By accident or design, that was the day before a Quebec minister made public the outline of the Parti Quebecois governments Charter of Values. Charter of Secularism The French Charter of Secularism will be posted in all educational institutions in the country. But it does little more than restate the principles of republican France as laid out in the law of 1905. Its a far cry from President Hollandes first idea, which was to enshrine the key clauses of that law in the French constitution. The proposed charter would bar Quebec’s public sector employees including everyone from civil servants to teachers, provincial court judges, daycare workers, police, health-care personnel, municipal employees and university staff from wearing a hijab, turban, kippa, large visible crucifix or other “ostentatious” religious symbols while on the job. (Ryan Remiorz/Canadian Press) But even the Charter was enough to upset the Muslim establishment in France. The French Council of the Muslim Religion objected immediately, saying the charter was stigmatizing members of their faith with its allusions. The allusion it objected to specifically was the clause which guarantees equality between girls and boys in school. As for banning veils in universities, as was suggested this summer by a government advisory body called the National Council of Integration, that idea was quietly junked by the government. The reason isnt hard to find. Frances Muslim population is almost 5 million, close to 8 per cent of the total population and the largest Muslim minority in Europe. The size of that population, added to the publicity around successive laws that almost everyone interprets as aimed largely at Muslims, has increased tensions and widened the gap between the majority and that particular minority. Recent polls illustrate it: over 80 per cent of the French polled want MORE laws outlawing veils in streets and schools, two-thirds dont think Muslims are integrating properly in the country, and 43 per cent dont want to see any more mosques built in France. Thats almost half the country, and the figure is double what it was a dozen years ago. Not surprisingly, French Muslims worry about those figures and younger ones, who were born in France and see themselves as French, resent them. The Socialist government which, when in opposition, disapproved of the last law in 2011 banning burqas in the street, also worries about the figures. The main beneficiary of the laws, the debates, the worries and the tension has been the far-right Front National, which happily stokes the fires with incendiary quotes at every opportunity. The country, as President Hollande put it, needs cooling off.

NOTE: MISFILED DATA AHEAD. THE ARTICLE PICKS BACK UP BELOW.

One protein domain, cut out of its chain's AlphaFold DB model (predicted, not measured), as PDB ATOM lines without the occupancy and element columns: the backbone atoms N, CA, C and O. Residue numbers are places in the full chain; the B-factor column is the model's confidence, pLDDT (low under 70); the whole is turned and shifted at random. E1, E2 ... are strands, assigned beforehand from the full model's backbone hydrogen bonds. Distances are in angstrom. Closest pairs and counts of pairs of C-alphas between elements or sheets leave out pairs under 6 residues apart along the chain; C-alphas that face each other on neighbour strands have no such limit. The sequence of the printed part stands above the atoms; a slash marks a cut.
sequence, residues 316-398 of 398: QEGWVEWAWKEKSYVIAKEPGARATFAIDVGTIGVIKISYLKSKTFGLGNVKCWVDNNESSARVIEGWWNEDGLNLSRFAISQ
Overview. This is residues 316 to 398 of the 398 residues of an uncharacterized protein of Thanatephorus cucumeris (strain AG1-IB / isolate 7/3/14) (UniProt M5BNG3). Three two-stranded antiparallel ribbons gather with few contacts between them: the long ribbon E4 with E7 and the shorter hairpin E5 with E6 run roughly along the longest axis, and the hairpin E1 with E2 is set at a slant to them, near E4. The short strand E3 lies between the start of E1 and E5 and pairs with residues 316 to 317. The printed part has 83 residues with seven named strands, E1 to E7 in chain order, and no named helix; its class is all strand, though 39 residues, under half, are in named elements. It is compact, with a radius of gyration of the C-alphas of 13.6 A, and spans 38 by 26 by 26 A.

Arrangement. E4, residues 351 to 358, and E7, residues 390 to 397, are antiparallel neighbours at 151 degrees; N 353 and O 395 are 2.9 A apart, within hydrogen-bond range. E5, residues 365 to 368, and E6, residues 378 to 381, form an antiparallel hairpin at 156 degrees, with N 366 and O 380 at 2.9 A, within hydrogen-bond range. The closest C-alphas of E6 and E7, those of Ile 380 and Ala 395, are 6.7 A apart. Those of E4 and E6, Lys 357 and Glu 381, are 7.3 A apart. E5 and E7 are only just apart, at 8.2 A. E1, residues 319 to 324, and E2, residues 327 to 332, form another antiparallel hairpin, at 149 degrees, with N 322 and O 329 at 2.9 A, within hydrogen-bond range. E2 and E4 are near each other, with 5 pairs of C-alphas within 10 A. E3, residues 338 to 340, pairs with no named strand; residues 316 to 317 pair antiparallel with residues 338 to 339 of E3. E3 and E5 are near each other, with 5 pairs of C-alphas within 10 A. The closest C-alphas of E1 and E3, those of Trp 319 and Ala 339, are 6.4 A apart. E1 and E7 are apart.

Quebec charter of values plan could take a few pages from France: Don Murray
In the past two weeks France announced a pension reform that avoided lifting the retirement age and plans for a larger-than-expected deficit this year. Theres always the question whether the glass is half full or half empty with France, Rehn said today. France is going into the right direction in terms of economic reforms but there is still much more to do. Hollandes pension plan will extend working lives to 43 years by 2035 from 41 years currently. Yet the increase avoids accelerating an increase in the effective retirement age until 2020, relying instead on higher contributions from employees and employers to trim the retirement systems deficit in the meantime. The government has pledged to offset the increase for employers to hold down labor costs, though it has yet to specify how. Negative Impact The pensions overhaul must not add costs for business or discourage employment, Rehn said earlier this week in Le Figaro newspaper. Were still waiting to hear how the negative impact on labor costs will be compensated. Moscovici said he had a long meeting with Rehn last week in St. Petersburg and that the discussion was serious and constructive. The two men have excellent relations, he said. Hollandes Socialist government also announced this week that it expects to have a budget deficit equivalent to 4.1 percent of gross domestic product this year and 3.6 percent in 2014, before bringing the shortfall below 3 percent the following year. The commission had predicted a 2013 deficit of 3.9 percent of GDP. The difference is due to the slower-than-expected economic recovery, Moscovici said, adding that the 2014 deficit-reduction effort will rely on 15 billion euros ($20 billion) of spending cuts and only 3 billion euros of tax increases, in line with commission recommendations. Resilient Economy France is a country that is changing quickly, Moscovici said. The objective is to have a more resilient economy, he said. The finance minister also pointed to Frances low borrowing costs as evidence of the credibility of its policy. The premium France pays over Germany to borrow for 10 years is currently 56 basis points, down from 80 points in November last year and more than 200 points in late 2011. The country also pays about 40 points less than the U.K.